Research on the gut microbiome is one of the most promising areas of science today.
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In a special issue of Clinical Gastroenterology and Hepatology, the American Gastroenterological Association (AGA) has taken the deep-dive into the gut microbiome that both scientists and the public are looking for to help them better understand the effects of the microbiome on health and disease. Clinical Gastroenterology and Hepatology is the clinical practice journal of the AGA.
Research published in the special issue, ‘The Gut Microbiome & Digestive Health – A New Frontier,’ studies, analyses and interprets gut microbiome data for clinicians, examines the possible role of the microbiome in digestive disease, and takes a robust look at microbiome-directed therapies for the past, present and future.
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Additionally, this issue provides a clinical context for translational and basic researchers engaged in the microbiome, facilitating further research that makes meaningful progress towards unravelling the mysteries of some of our most complex diseases. The studies in this issue of the journal offer new therapeutic options that would allow us to safely and effectively improve patient outcomes.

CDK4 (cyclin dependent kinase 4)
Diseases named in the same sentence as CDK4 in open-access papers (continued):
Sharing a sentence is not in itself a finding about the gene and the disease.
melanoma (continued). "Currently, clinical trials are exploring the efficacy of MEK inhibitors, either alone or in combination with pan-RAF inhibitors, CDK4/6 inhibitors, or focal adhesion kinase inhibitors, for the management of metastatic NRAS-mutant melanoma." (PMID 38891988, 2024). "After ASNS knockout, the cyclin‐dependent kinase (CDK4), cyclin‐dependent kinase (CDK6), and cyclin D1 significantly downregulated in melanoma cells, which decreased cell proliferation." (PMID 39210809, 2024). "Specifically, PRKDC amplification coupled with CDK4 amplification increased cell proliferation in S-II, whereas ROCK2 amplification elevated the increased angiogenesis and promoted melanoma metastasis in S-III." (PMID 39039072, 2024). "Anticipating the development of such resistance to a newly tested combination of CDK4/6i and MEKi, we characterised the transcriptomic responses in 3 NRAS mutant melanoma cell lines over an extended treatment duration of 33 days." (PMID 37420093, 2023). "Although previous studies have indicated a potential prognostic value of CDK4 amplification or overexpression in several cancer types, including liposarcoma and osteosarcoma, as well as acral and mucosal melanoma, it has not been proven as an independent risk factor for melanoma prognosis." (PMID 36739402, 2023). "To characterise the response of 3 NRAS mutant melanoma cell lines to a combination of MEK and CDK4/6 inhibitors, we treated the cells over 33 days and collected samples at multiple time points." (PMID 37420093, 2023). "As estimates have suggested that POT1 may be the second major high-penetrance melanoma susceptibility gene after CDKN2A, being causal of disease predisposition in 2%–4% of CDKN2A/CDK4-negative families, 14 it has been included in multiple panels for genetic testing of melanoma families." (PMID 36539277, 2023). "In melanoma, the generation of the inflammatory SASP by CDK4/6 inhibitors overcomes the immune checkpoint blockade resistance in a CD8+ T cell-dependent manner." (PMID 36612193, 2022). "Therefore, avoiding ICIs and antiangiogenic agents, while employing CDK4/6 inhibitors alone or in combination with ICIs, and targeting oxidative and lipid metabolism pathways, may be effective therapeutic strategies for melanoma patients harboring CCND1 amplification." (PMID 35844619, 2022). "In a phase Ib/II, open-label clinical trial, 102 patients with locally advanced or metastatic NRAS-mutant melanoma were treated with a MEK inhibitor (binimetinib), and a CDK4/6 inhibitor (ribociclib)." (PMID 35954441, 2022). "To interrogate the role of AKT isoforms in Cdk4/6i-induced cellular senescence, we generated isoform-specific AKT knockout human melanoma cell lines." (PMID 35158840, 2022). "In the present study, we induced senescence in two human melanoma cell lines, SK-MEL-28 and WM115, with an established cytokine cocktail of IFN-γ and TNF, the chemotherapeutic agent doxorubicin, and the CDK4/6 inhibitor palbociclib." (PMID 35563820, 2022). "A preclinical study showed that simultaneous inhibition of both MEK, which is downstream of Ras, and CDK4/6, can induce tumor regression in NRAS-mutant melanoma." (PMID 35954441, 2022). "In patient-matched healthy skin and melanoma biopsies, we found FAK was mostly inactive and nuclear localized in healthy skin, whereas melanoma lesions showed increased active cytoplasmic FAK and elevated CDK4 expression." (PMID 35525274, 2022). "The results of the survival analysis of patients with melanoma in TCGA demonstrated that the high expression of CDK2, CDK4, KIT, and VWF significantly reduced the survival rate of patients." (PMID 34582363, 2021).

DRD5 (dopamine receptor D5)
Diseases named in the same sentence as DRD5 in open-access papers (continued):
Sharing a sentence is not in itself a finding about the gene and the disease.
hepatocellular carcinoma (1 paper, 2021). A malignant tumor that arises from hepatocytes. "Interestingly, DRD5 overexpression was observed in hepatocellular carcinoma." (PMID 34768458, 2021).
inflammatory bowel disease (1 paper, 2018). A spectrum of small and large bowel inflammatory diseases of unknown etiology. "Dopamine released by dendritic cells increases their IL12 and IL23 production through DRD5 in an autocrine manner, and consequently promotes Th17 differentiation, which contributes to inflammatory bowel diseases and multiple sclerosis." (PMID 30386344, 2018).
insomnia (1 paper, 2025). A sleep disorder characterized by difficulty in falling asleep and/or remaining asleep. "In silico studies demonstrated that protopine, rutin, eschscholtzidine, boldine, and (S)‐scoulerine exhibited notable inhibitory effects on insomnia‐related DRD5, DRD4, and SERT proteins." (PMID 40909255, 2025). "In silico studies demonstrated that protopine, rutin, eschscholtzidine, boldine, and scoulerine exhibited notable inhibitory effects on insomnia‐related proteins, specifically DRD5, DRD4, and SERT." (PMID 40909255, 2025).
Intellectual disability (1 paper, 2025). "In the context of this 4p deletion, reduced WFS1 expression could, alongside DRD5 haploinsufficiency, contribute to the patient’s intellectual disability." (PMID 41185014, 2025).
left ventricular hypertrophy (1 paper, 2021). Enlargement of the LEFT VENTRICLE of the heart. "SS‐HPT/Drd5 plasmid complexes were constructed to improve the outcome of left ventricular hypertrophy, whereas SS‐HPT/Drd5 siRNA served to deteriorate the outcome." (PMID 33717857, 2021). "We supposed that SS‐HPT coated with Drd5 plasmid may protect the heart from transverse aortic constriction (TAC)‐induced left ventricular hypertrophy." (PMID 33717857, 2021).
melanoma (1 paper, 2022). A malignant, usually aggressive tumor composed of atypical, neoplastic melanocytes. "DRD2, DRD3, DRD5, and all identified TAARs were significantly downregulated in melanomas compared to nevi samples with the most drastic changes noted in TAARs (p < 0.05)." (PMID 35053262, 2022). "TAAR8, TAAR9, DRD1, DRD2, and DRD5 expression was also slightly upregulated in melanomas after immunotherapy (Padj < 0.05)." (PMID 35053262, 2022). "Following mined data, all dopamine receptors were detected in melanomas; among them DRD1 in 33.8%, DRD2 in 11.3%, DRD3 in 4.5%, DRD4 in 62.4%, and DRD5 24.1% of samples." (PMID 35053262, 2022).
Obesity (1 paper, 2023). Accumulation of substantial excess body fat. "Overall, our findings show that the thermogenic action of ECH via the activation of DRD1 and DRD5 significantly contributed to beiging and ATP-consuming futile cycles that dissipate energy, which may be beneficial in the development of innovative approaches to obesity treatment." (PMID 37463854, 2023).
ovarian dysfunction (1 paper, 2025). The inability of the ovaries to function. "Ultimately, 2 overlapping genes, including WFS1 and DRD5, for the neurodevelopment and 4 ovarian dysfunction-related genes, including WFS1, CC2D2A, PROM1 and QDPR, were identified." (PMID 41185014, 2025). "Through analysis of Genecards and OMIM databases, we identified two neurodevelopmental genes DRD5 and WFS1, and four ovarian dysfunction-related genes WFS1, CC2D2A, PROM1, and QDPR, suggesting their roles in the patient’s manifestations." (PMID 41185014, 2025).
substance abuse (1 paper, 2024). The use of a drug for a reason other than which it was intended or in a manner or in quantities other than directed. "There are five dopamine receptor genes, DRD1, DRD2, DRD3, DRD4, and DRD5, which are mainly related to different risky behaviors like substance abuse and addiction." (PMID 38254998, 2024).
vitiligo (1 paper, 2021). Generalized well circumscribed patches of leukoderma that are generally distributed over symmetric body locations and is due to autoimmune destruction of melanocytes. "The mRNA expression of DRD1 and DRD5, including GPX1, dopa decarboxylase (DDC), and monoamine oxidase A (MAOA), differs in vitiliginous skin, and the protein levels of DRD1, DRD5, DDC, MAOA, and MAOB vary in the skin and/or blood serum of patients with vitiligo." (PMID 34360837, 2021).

Gut microbiome analytics and how the gut microbiome relates to aspects of nutrition, probiotics, the liver and gut-brain axis can be understood from this issue. Clinical Gastroenterology and Hepatology also hosts a specially curated collection on the microbiome.
The AGA Center for Gut Microbiome Research & Education holds the latest in research and education and the AGA’s NIH-funded Fecal Microbiota Transplantation (FMT) National Registry. AGA’s GI Patient Center also hosts specific patient-education pages written by AGA experts, on the related topics of probiotics and fecal microbiota transplantation, presented in an easy-to-read and easy-to-understand format for all.
Some topics in this issue include the gut microbiome and digestive health, microbiome 101, the influence of early diet on the microbiome and the emerging role of gut microbiota in non-alcoholic fatty liver disease.